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Forever Your Earl, by Eva Leigh

18 Jan
A blonde white woman wearing a royal blue gown, her shoulders and back bare, looks back over her shoulder at the reader, holding a masquerade mask with tall pink plumes. The background and overall color palette indicates the interior of a grand British mansion at night.

I have had a signed copy of this book waiting on the TBR for a long time–I think I may have gotten it at RWA 2017, which was held in Orlando that year, but honestly, my memory can’t be trusted on this, it may have been even longer than that. As it’s the first in a series and the first the author wrote under this name, it feels very appropriate for SuperWendy’s January TBR Challenge theme: starting over. (see footnote 1)

Eva Leigh is one of Zoë Archer‘s pseudonyms; like Amanda Quick before her, this author has reinvented herself as inspiration and the market have intersected, generally with great success with readers.

Reader beware: a secondary character suffers from severe PTSD (no episodes on page), explicit sex on page.

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Ten Things I Hate About the Duke, by Loretta Chase

2 Jan
A white redheaded woman, with long hear loose, wearing a fuchsia gown with ruffles and a ribbon futtlering behind her, as she runs up some stone steps towards a white stone mansion far in the distance. She's caught stealing a glance over her shoulders, towards the viewer.

Last week I said that I would wait before reading the next Difficult Dukes book.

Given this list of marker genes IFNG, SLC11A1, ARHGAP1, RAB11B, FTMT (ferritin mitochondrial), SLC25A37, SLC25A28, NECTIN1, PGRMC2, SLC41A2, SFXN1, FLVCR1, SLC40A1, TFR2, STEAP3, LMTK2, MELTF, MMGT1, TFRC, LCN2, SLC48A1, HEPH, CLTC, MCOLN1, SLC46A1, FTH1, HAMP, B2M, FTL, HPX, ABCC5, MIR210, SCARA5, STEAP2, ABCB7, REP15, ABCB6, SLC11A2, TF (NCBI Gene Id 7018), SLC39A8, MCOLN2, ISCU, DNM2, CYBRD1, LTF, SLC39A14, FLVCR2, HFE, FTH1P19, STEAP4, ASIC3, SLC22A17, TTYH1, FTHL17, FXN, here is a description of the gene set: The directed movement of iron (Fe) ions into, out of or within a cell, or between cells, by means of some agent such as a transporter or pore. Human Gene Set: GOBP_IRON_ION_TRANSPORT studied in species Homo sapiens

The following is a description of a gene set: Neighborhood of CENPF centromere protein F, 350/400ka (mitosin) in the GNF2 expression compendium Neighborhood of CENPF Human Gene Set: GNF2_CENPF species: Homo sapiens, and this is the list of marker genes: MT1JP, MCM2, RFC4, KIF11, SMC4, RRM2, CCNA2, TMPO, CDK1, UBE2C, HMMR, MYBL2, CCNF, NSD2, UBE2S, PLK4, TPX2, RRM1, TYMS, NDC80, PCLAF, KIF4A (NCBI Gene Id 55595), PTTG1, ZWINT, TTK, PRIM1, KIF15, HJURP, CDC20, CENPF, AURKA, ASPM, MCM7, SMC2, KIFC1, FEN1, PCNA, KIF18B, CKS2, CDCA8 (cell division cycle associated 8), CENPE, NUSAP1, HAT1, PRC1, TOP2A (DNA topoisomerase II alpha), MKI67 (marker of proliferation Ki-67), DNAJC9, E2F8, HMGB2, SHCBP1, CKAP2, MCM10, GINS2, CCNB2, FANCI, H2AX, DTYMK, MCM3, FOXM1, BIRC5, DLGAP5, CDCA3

What do you know, I was kidding myself. The more I thought about it, the more I wondered whether Ms Chase would make Ashmont, drunkard extraordinaire, work for me.

Reader beware: backstory of maternal death in childbirth and paternal neglect (and a bit of a spoiler for A Duke in Shining Armor in the review).

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A Duke in Shining Armor, by Loretta Chase

30 Dec
A white woman with loose long hair, wearing a long white gown and holding a bouquet of white flowers, running over a manicured lawn towards an English mansion/palace in the distance.

Well, this was a disappointment, though I’m well aware this is a case of my expectations rather than what the book is.

I expected substance, and what is there is all fluff, and so my reviewing this year ends with a whimper.

Allow me to explain.

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Anger is a Gift, by Mark Oshiro

26 Oct
Illustrated cover for _Anger is a Gift_, with a young Black man facing away from the viewer and into the streets and buildings and smoggy pavements of a city. The seal of the Schneider Family Book Award is off to the side, and below that, "A beautiful and brutal debut" quote by Adam Sivera (author of, _They both die at the end_)

I bought this book on release, intending to read it soon after, and then life (and the world) got in the way.

Reader beware: this is a very hard book to read, because the line between fiction and reality is blurred. The cover quote that calls it “beautiful and brutal” is on the money. It is a story of love and loss and survival, of systemic racism and the routine police violence that kills hundreds of Black and Brown people in the U.S. every year.

Hundreds. Every year.

To say nothing of the many more people they wound every year, often leaving them disabled for life.

All with impunity.

Also, the protagonist is a gay teenage boy, with queer friends of all flavors, so if you have a problem with young people who do not fit a cis hetero binary, don’t bother reading further.

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